The controversial centerpiece of All of the World’s Futures was a large 160- seat theater called The Arena positioned in the center of the Biennial Pavilion in the Giardini, complete with balcony and a projection booth, and taking up much more indoor floor space than any of the show’s other presentations. Designed by David Adjaye, The Arena hosted periodic showings of films (including Sergei Eisenstein’s first feature film from 1925 titled Strike) as well as events that oscillated between the polarities defined by the ideas of symposium and performance. In this regard, Biennial 56 sees the containment and distributions of its own mechanisms of discourse as one of it missions—although the exhibition’s thick catalog was surprisingly free of lengthy discursive texts. And as it turned out, one such presentation of discourse in the Arena proved to be a

Raqs Media Collective, "Coronation Park"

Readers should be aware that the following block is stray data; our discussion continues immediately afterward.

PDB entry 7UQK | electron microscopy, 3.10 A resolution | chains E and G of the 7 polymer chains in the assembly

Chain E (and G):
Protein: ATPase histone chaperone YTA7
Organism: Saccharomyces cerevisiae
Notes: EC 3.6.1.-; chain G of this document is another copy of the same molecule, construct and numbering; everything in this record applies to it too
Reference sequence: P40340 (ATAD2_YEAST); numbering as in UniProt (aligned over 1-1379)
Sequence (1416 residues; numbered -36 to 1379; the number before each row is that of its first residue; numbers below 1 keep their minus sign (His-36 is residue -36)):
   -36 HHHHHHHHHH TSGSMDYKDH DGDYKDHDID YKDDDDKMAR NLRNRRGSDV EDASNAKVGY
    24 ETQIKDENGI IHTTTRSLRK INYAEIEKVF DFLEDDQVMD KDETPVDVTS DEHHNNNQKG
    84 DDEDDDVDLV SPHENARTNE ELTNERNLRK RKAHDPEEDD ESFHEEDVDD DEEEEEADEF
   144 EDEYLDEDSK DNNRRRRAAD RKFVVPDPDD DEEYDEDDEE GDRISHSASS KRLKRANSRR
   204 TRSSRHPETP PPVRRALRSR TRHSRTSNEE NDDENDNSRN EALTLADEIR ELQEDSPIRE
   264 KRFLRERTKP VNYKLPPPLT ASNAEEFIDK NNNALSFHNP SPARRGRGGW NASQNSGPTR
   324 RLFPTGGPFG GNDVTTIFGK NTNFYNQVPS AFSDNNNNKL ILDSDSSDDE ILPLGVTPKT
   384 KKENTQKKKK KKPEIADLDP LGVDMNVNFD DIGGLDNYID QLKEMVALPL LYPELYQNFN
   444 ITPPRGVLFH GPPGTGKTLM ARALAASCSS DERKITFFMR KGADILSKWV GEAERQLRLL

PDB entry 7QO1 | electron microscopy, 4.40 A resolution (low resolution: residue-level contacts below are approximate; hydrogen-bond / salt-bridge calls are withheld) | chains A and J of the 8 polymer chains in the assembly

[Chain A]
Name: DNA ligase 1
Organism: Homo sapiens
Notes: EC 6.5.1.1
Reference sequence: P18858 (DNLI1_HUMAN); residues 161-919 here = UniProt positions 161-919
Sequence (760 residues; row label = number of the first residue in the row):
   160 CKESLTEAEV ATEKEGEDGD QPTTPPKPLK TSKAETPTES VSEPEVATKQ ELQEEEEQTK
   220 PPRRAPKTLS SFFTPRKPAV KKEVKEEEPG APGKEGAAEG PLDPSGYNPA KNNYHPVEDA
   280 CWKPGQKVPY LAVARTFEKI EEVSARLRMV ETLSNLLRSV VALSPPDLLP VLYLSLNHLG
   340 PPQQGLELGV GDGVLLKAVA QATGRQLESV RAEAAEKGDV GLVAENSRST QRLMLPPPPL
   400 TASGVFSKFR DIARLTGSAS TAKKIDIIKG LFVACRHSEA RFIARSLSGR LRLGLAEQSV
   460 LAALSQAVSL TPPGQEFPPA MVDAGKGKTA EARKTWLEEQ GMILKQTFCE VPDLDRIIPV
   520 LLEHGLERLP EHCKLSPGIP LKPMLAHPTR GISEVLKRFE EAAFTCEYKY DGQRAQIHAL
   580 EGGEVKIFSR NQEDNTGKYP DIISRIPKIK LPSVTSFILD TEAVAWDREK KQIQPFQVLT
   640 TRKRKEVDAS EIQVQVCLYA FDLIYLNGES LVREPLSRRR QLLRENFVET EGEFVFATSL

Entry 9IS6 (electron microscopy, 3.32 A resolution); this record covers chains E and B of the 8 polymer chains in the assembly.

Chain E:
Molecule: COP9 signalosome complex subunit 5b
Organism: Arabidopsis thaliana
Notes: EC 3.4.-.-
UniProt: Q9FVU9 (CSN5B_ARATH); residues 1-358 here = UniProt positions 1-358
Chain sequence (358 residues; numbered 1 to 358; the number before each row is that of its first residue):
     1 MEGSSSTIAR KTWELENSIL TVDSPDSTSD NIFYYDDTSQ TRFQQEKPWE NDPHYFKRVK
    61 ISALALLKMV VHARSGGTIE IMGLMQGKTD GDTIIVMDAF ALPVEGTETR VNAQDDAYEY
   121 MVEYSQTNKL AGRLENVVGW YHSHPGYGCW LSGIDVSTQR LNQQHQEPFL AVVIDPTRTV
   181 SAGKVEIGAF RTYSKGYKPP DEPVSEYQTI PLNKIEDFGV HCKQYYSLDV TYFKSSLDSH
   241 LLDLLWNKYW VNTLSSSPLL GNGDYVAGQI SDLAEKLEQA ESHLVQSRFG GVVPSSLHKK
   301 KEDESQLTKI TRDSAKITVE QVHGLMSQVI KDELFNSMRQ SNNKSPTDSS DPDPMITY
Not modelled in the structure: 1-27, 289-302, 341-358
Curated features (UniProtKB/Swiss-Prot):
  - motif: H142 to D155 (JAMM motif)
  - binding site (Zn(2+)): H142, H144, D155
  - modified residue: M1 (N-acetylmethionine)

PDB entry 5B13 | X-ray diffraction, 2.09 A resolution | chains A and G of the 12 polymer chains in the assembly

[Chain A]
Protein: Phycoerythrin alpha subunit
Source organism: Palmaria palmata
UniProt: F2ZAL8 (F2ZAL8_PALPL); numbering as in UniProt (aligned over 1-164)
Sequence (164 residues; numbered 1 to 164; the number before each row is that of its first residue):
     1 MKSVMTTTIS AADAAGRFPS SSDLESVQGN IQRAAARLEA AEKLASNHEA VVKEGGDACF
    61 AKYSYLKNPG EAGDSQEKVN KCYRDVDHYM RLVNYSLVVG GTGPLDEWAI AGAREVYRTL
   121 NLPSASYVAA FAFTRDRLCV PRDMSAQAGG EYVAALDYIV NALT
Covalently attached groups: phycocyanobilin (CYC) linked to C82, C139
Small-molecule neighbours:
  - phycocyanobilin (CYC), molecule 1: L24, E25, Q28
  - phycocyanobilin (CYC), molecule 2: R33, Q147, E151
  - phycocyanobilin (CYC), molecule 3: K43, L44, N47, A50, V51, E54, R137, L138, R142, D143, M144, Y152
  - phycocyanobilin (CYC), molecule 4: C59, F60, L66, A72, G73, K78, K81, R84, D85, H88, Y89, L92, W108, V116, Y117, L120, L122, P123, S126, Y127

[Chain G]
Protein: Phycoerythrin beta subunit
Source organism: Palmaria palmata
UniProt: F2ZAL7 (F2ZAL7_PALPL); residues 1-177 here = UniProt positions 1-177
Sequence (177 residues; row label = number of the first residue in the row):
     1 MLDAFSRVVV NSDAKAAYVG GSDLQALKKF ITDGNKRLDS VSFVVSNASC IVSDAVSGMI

lightening rod of controversy, and will most likely be the single element by which this 120-year anniversary of The Venice Biennial will be remembered in five years time. That element was the repeated staged reading of the three extant volumes of Karl Marx’s Capital (first volume published in 1867—subsequent volumes edited by Friedrich Engels were published in 1881 and 1894). When I visited ATWF during the first week of June, two British actors with impeccable diction were reading from Volume One to an Arena that was populated only by myself and one other person checking her smart phone. As the actors went on about relations between production, capital, markets and profit, I found myself wondering about two things—the first rather obviously being how I was going to go about reviewing the whole extravaganza that is All of the World’s Futures. The second was prompted by a memory of a sentence written by Walter Benjamin in 1935: “when Marx undertook his critique of the capitalistic mode of production, this mode was in its infancy.”